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San Mai Steel: The Concept Behind the Dynasty Series


By Chucky Peters • August 09, 2021 • 4 min read

San Mai Steel: The Concept Behind the Dynasty Series 

 

Cooking guild’s Dynasty series is fast turning into a customers’ favorite and it’s all for the right reasons. Masterfully crafted to a blend of durability and strength, the series boasts of one of the most solid and reliable forging techniques - The San Mai Steel. 

 

Just like the Damascus steel which features in some of our knives, San Mai is famous for unmatched durability and amazing cutting power. Moreover, despite its unique forging technique, it results in a solid finished product with unique attributes and desirable qualities. 

 

This piece looks at San Mai as an entire process as well as the method of creating the indefatigable concept behind the cooking guild’s Dynasty series. 

 

What is San Mai Steel?

 

The term San Mai is Japanese for three layers which entails inserting a more solid steel cutting edge between two softer sheets of steel. It’s a concept that has stood for centuries as the Vikings and Saxons favored this process over all others. However, the stainless steel clad (more pliable metals) is the most used in modern knife production. 

 

This concept aims to achieve different purposes through its unique forging process and composition. Thus, while the central steel, which is stronger, gives it a sharp and sheer cutting edge, the softer ones give it flexibility. More so, the solid core in between the milder steels may not be resistant to shock but the outer clads provide more durability and shock resistance. 

 

The product of the San Mai forging process is a knife that comes with a set of attributes not seen in other materials. Hence, while the central core makes for a sharp slicing and cutting blade, both flanking sheets of steel help keep it in the best working condition. The relationship between the different steels is what gives the San Mai steel its legendary status. 

 

Despite its composition of solid and soft steel, the forging process is just as important. In other words, there should be equal excellence in choosing the materials and blending them on the smith’s anvil. 

 

Thus, let’s examine the unique forging process that births the amazing San Mai steel. 

San Mai Forging Process 

As stated earlier, the main goal of this process is to effectively combine the properties of steels with varying strength quotients. Also, the expertise of the metalsmith matters as he should be able to pick out the best material for the different layers. He should also put these components through specific processes to attain their well-recognized properties. 

 

While the makeup is simple - the edge which is the central harder core and two clad softer steels - the forging is a delicate process. First, the metalsmith tries to determine the steel with a higher carbon content as this indicates a harder material. Then, he sandwiches it with two layers of milder steel, stainless is mostly used, before bonding them together.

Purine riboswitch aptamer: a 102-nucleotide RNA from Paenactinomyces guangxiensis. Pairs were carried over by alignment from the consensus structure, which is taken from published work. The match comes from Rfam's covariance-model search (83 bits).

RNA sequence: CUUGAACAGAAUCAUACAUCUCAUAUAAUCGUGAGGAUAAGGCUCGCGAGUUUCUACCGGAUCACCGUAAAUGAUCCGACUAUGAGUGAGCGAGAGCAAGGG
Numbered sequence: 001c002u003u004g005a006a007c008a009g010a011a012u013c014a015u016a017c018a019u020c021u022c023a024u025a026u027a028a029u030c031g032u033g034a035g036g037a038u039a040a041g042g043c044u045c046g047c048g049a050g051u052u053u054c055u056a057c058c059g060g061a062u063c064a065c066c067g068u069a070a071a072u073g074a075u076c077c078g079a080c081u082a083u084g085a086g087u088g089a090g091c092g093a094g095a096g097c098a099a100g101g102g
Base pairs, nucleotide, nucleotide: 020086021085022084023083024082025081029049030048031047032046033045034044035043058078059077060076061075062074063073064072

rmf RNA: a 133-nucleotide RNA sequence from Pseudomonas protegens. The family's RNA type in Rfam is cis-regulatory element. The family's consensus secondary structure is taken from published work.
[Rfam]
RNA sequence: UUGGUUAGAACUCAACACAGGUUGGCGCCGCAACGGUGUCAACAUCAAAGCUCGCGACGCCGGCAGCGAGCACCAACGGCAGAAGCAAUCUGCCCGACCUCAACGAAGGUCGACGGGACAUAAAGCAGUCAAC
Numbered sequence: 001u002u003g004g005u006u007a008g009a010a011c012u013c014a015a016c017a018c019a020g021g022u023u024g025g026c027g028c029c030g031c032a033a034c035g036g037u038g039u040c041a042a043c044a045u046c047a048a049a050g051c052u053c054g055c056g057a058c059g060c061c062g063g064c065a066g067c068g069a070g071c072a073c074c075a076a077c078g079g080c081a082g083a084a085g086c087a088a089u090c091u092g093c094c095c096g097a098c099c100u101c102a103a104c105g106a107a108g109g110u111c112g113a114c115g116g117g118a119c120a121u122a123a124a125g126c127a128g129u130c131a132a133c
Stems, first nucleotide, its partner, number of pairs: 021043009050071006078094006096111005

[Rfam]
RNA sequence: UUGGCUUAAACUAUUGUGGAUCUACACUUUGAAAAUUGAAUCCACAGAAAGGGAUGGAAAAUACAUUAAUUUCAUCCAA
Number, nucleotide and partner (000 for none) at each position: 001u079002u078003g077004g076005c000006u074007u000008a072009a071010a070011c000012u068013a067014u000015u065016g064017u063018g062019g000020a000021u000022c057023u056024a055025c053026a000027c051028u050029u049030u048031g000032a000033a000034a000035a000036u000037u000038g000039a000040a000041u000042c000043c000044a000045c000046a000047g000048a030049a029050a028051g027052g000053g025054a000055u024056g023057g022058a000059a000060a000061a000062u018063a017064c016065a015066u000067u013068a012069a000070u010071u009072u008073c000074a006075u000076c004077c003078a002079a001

At most utmost dexterity of the forging smith, the sharpening of the knife will expose the harder steel. This step makes the sharp sheer edge while the softer metals (Stainless steel) help to resist shattering and damage. 

 

The stainless steel has a core thickness of about ⅓ which is best for forged knives. The 420 martensitic stainless steel features top-notch resistance in its polished state. Hence, it doesn’t only form a defensive layer but makes the knife look beautiful. 

 

Heating Treatment 

 

Everything about the forging process should be inch-perfect to get a well-forged and high-quality San Mai steel knife. For best products, a triple cycle of normalization at 80oC and instant air cool comes in handy. Then, Austenize also at 80oC and hold at this temperature for a little over five minutes. 

 

Most top metalsmiths harden by quenching oil preheated to at least 40oC. Tempering should be between 18oC and 25oC but the best for kitchen knives is 20oC. When softening for drilling, heating the steel to about 70oC is best while using a subcritical anneal. 

Etching

For the best etching process, the forger removes all decarburized material on the blade to avoid a patchy look. To do this, he grinds all decarburized material from the blade to 400 grit and then cleans off every fingerprint with an 800 grit on a rubber block.

 

More so, to get the best blade finish, he abrades the blade and etches in ⅓ strength ferric chloride till he gets the wanted depth. Then, he neutralizes the blade in a bicarbonate soda solution before cleaning it in hot water. The activity of the iron compound depends on the temperature; hence, etching may be faster in summer than winter. 

 

In Conclusion 

The San Mai Steel gives you the best aspect of the component blades to achieve the devasting cutting and slicing effect it's known for. 

 

While the cladding blades of softer strength helps to build resistance to shattering, the harder steel gives it that sheer, sharp edge; the ideal end for slicing and cutting. The Dynasty series of the cooking guild has thrived on this Japanese innovation to become one of the most sought after knives in today’s market. 

 

Check out some of the most amazing knives in the Cookingguild Dynasty Series